Periodically, I will take the opportunity to provide copies here of some of the scholarly pieces I’ve published. I will also offer further insight into the question posed in the piece or make a revision or two.
What kinds of decisions do filmmakers make and how can the historian use them to explain the look and sound of movies? Here is a piece I wrote on the subject in a brilliant anthology put together by Jonathan Gray and Derek Johnson, titled A Companion to Media Authorship (published by Wiley-Blackwell):
In this chapter, I try to make sense of the work of the historian who sets out to track the trajectory of intentions involved in the making of a film. I call this (after art historian Michael Baxandall) the “intentional flux” of film practice. What does this mean?
It means that not all intentions on a movie look alike, and distinguishing between types of intentions helps us with our explanations. I determined that some intentions might be called precompositional commitments–intentions about cinema in general, the process of filmmaking, about politics, art, and so on that a filmmaker has before writing a script or composing a shot. These are important for the historian because such commitments shape purposeful action–that is, how a filmmaker will make choices on the set. But these commitments “morph”–they become other kinds of intentions once the filmmaker decides to make a movie.
A second type of intentionality involves becoming aware and stating artistic problems for oneself or one’s crew. In making a movie filmmakers will recognize hurdles or narrow, difficult paths they must confront when staging a scene or making a cut. But a film can’t get made unless these problems are overcome and are turned into a final type of aim.
The final type of intention relates to solutions. Not only does purposeful activity during filmmaking involve formulating problems; filmmakers also actively seek solutions, which are the images and sounds of the films themselves.
Intentions flux, then, during the realization of a film.
Now, perhaps the skeptical reader will say to him or herself, “hold on, Colin. I was taught that artistic intentions are neither knowable nor useful when interpreting a movie.” In this piece, I survey these objections, and come to a simple conclusion: intentions may be difficult to confirm, and they may not be useful in all forms of interpretive practice; but in fact some can be confirmed (with some hard-nosed scrutiny of sources) and these confirmable intentions can in fact be useful to the specific kind of interpretation that is historical explanation.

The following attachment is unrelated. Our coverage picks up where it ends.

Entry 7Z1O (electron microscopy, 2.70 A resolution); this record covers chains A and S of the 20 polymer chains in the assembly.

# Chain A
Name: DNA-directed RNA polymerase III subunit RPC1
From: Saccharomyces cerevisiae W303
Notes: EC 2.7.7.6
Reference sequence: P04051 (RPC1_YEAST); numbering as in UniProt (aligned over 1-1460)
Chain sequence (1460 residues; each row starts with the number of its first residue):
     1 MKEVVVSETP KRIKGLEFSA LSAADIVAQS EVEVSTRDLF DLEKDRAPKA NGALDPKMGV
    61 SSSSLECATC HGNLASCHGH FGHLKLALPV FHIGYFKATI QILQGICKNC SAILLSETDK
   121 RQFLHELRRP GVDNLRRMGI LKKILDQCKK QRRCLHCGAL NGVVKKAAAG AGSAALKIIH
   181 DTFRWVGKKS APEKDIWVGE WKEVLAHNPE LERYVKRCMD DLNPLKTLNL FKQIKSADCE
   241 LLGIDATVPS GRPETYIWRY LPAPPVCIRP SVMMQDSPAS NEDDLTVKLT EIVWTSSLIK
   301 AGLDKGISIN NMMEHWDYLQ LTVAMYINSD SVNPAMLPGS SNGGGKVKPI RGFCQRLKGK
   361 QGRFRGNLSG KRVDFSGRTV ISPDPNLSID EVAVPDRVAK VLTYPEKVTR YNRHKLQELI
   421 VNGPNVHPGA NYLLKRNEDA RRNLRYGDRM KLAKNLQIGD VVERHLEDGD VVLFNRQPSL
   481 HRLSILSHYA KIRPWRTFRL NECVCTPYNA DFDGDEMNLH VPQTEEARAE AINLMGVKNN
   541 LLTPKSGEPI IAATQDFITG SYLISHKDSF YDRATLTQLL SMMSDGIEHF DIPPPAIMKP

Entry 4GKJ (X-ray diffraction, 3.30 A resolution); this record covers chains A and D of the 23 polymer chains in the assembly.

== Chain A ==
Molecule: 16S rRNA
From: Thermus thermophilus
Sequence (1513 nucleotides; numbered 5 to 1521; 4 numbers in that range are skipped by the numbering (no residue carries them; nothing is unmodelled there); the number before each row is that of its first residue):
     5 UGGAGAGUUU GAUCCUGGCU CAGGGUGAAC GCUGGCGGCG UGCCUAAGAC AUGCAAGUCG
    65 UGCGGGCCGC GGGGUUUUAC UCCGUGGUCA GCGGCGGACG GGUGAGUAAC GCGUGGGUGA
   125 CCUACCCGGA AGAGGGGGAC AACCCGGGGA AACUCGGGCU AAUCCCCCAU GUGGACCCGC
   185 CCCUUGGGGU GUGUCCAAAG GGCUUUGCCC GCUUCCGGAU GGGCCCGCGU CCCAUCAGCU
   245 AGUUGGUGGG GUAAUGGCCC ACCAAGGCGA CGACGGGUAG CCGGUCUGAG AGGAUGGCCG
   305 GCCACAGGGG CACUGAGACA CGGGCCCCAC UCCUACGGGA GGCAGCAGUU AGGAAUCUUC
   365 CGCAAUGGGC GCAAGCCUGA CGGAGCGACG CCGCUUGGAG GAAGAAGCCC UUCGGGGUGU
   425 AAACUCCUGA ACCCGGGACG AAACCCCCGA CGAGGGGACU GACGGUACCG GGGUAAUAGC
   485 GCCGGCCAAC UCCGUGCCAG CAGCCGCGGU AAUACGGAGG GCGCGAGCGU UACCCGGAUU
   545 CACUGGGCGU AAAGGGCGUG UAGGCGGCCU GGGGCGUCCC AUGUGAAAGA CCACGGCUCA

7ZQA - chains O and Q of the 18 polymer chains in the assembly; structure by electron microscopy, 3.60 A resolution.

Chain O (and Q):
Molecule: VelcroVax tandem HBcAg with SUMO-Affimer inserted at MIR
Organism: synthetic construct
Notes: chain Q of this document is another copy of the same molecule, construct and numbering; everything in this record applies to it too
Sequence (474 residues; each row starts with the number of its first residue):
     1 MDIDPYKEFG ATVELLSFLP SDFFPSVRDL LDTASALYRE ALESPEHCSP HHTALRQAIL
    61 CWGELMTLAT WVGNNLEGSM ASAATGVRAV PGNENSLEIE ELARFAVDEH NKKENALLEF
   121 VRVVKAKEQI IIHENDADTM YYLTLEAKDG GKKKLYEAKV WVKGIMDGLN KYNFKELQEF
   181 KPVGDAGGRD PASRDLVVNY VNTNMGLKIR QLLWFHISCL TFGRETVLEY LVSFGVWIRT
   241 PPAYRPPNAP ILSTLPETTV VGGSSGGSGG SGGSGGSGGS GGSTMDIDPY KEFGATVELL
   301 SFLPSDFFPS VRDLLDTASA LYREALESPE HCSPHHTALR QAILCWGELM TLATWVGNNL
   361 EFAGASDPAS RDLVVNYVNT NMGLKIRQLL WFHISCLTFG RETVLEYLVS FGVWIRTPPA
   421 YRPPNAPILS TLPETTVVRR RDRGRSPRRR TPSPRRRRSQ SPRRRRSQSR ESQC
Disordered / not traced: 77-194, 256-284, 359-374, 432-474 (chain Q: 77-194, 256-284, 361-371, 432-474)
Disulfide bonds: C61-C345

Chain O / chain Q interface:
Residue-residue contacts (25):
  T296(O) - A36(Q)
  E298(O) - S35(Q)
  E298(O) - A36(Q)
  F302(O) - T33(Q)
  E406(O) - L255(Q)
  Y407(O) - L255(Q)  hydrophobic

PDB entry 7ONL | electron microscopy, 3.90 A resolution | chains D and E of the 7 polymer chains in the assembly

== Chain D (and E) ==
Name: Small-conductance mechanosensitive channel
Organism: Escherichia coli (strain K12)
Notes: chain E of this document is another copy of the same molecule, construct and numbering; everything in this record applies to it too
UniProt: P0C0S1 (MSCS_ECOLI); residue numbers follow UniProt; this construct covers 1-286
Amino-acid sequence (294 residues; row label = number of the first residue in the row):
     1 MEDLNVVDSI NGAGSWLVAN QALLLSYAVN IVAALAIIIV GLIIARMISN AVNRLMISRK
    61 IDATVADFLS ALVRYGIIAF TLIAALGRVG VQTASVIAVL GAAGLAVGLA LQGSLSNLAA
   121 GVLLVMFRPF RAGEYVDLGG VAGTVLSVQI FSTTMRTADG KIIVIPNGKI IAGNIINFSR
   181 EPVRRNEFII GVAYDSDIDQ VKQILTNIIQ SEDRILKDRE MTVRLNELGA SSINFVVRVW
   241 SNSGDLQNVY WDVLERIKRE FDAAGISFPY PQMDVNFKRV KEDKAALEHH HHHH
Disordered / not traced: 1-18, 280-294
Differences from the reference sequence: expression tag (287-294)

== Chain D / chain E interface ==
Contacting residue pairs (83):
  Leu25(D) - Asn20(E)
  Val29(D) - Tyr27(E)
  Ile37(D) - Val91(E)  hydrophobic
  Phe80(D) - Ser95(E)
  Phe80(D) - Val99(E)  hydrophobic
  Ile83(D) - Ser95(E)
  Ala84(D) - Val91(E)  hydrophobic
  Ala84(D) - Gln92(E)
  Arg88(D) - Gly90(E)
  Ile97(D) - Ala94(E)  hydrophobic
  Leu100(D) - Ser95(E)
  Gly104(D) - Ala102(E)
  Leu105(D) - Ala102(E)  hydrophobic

But above all, I hope that this piece will prove useful to those studying how different filmmakers manage their teams. Whatever else a film auteur is he or she is the one whose commitments and problems most shape the solutions devised by their artistic collaborators, like cinematographers and set designers. But how do they manage their teams?
I reasoned that there were four ways a director or indeed an auteur approaches the management of his or her personnel (this is a diagram from the chapter):
A director (or, in the case of TV, a showrunner) will manage autocratically (the director will determine how his team solves problems); paternalistically (the director will shape the problems but not determine the solutions his team arrives at); democratically (the team will contribute collectively to devising the major problems and solutions on a film); or in a laissez-faire manner (the team will work rather independently, devising their own problems and solutions without consultation).
Consider briefly how we might apply the intentional flux model to Lucy (Besson, 2014). Lucy is, without question, an auteur film. Review after review refers to Besson’s guiding “vision” for the project. But does this mean that Besson designed every little aspect of the film on his own? Certainly not. And this fact doesn’t make Besson any less of an auteur.
In a July 30 Hollywood Reporter article, we learn that Besson approached the task of managing his visual effect team as “an audience member.” In our language, he managed things paternalistically. ILM’s VFX supervisor Richard Bluff reports that Besson came in, tried to “inspire them” with the story, “had some guidelines” (“do not show things early” and create visuals that leave viewers with different interpretations and different hunches about how the visuals were made), but then left it the ILM to devise solutions.
This approach set the ILM team on a search. They sought inspiration from the animation used by DJs, the work of Perry Hall, and so on. But let’s consider one example in depth. According to Hollywood Reporter:
“Toward the end of the film, when Lucy’s brain reached 100 percent of its potential, she transforms into a black substance that take the form of a supercomputer. ‘Luc didn’t want it to look like liquid or a creature. And it had to feel like there was a level of technology to it,’ Bluff explained.”
This led to a unique solution: an algorithmic approach to FX design. This is Bluff again:
“We had a procedural technique (meaning the program created a set of rules for where the CG elements needed to go and the program calculated the path) that we felt could be used. It played nicely with the end result, which was a computer, because it was mathematical. We then started to do some physical tests with fluids and chemical reactions to ‘grow’ something that was natural and organic and wrap it around this procedural technology.”